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EasyLFS in numbers

Today I want to abuse my blog to give a little view on the numbers surrounding my "little" project EasyLFS.
I just compiled these yesterday and it was a little surprising how big everything got already. Well, that happens when you don't always keep track of how many packages you have and how many scripts you wrote. ;-)

The ones who have tried Linux from Scratch will surely know that it's a lot of work. I am happy to say that all that work, the typing, is behind me as the scripts are all written. Now it's just changing scripts and adding scripts for new packages.

The current development version of EasyLFS contains 134 source-packages with a total size of 306.6MB. Around 77 of these packages are not part of LFS. These sum up to 135MB, a little less than half of the whole package-directory.

Now let's take into comparison that the last test-LiveCD has 494MB, which doesn't leave very much for the system. Thanks to SquashFS this system gets squeezed down from around 700MB to less than 200MB. The source-packages, already bzip2-compressed, don't loose any or at least not much weight on packaging.

In addition to these packages there are 17 patches, at a weight of 194.3KB, some written by myself, others taken from the LFS-project or patch-archives like of Fedora or Gentoo.
Furthermore there are 2 scripts which I wrote for the InitRamFs, together only 1.4KB small, and a default kernel-configuration including a couple of patches for optional features bringing up 43.6KB in 15 files.

At this time installation is managed by 218 shell-scripts, of which 35 are in Stage1 and 135 in Stage2. All scripts together sum up to 124.8KB and 5759 lines of code.

After installation the finished system has something between 700 to 1100MB (these are rough estimations since I hardly ever install without any options or with all options). During installation more than 2GB (here also I cannot give an exact figure) are necessary because all sources are stored on the partition and compilation is also done there.

Installation takes, depending on the configuration, on my PC, compiling from hard-disk to a mounted image-file around 4 to 5 hours.
The basic configuration of the never released EasyLFS 0.1, which wasn't actually much more than LFS, took 3 days on a 586 notebook.
In QEmu, running on my new notebook, installation with SELinux and some, but not all, optional packages takes around 6 hours.
The system has a boot-time of around 19 seconds from Lilo to login, including startup of LVM, D-Bus, HAL and SSH.

As minimum requirements I see a 586 with around 128MB of RAM. The recommended minimum of hard-disk space is 4GB, of which up to 1GB can be used for swap without having to fear to run out of disk-space during installation.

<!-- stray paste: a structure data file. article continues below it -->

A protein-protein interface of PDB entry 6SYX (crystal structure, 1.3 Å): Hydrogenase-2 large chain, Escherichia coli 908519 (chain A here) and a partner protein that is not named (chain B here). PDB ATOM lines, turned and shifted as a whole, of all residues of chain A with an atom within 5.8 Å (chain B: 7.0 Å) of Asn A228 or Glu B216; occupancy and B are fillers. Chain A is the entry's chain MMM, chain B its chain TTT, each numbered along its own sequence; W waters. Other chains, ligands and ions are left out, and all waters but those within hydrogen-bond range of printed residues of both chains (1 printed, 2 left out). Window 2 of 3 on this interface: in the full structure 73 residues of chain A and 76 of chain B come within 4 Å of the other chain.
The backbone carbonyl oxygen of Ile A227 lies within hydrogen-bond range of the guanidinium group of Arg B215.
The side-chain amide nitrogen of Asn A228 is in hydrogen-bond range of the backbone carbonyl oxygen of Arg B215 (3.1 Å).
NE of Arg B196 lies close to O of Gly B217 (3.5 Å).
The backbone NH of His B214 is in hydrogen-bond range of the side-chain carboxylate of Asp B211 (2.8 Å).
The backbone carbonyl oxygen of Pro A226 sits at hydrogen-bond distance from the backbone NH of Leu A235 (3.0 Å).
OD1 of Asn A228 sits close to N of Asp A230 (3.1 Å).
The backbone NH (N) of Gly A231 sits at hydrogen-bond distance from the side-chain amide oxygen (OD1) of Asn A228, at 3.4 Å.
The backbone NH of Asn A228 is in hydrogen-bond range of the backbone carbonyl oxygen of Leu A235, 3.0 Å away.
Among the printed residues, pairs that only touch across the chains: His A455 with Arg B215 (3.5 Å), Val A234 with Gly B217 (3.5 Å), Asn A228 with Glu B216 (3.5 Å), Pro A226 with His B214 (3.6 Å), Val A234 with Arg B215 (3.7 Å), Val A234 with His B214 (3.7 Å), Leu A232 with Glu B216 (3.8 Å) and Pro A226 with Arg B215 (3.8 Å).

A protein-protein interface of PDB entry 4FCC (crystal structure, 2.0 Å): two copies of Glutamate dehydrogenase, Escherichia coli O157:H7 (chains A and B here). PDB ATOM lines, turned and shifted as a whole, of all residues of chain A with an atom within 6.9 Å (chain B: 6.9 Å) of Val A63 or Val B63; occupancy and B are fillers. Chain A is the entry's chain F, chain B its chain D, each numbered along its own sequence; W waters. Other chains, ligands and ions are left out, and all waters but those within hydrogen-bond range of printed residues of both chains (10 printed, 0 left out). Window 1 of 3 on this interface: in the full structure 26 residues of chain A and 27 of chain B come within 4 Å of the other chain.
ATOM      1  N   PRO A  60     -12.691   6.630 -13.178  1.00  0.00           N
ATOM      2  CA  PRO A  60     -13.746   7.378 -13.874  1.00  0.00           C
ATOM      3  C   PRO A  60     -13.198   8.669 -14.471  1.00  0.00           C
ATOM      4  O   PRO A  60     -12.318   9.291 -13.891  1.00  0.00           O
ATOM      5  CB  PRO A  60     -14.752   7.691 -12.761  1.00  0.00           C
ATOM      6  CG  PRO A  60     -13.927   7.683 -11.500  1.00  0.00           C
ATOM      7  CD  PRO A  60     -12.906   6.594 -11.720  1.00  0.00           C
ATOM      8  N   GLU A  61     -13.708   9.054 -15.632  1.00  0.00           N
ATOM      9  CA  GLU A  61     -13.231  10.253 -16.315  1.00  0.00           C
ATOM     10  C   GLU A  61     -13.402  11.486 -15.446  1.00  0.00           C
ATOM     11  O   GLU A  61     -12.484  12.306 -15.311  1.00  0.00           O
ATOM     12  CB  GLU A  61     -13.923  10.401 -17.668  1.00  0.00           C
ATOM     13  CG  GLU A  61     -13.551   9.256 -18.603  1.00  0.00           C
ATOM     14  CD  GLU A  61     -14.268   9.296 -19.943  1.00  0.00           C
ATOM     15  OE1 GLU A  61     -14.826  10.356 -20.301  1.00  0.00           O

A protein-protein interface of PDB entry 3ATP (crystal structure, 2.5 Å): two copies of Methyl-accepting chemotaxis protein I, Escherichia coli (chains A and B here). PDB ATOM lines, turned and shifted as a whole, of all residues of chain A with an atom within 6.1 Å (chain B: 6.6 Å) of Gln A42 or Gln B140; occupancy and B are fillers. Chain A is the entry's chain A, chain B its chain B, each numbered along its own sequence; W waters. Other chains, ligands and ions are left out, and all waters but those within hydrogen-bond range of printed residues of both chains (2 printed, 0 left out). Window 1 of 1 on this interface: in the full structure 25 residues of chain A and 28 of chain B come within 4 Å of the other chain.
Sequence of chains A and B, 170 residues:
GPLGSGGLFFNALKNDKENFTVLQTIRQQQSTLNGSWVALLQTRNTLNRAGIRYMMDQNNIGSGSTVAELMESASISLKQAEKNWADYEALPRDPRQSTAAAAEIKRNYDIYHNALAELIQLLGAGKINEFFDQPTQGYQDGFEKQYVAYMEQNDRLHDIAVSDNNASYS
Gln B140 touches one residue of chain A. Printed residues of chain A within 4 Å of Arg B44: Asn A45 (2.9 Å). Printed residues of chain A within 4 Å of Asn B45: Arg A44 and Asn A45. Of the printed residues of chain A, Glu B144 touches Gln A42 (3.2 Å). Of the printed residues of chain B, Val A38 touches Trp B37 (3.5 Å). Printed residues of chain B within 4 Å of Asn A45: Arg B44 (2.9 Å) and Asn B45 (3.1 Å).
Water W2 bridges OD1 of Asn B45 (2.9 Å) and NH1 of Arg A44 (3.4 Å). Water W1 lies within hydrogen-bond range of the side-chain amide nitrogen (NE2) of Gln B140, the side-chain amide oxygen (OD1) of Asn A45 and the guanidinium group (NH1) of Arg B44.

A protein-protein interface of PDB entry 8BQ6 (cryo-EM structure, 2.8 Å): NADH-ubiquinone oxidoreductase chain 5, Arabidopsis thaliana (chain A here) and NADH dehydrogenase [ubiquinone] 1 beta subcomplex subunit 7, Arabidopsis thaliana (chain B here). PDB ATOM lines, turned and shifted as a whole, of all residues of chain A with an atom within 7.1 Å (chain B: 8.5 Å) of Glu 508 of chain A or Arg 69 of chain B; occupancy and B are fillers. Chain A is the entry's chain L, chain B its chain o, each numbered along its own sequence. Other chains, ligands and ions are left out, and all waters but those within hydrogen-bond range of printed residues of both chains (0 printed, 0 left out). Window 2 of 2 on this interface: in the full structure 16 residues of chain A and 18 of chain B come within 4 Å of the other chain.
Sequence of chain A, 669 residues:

I already work on EasyLFS for more than a year, the first topics about it date back to end of May and beginning of June 2006 (both topics are in german language).

I hope some of you might find this information and that not all of you are totally bored by this parade of numbers.

For everyone who was thinking to build his own distro but now is scared by these numbers: Don't be afraid. Yes, it is a lot of work, but it's worth it. There's a lot you can learn from it.


Quite impressive when you

Quite impressive when you add it all up. I wasn't aware so many shell scripts are involved in installation, but I can understand.

Anyway, looking forward to getting past the breaking stage and installing it on my computer. I wonder how much time it would take to compile on a Core 2 Duo system. Would be a nice new number to add here, at least for posterity or comparison. Smiling

Even I wasn't aware of all


Even I wasn't aware of all these numbers before I started to collect them for this post. Of course I knew that I wrote a lot of scripts and had a nice pile of packages, but since it's not really important for my work I never looked at the numbers, except for the size of the LiveCD.

Especially the total size of the scripts is a whopper, about 125000 characters spread over nearly 6000 lines.
Knowing how long it'll take on different machines would be nice, that way I could make some sort of table so that interested users could estimate how much installation might take for them. This of course can only work when I have a few details about the installation since every additional package adds to the installation-time; especially SELinux which causes GLibC and the CoreUtils to be compiled an additional time.
Also the 3 different GCC-versions take different time, and then there's the option to install compilers for all supported languages or only C and C++.

But as said, I think having a nice little table showing a few config-details and some info about the hardware would be cool.

Yep. I'll provide those

Yep. I'll provide those details when I install it.

I still can't download big stuff yet though. I'm waiting for T-Com (gah!) to call me and then get the phone line with ADSL in here. The waiting time is maximum 30 days, which is way too long for me, but I'm hoping they'll do it earlier.

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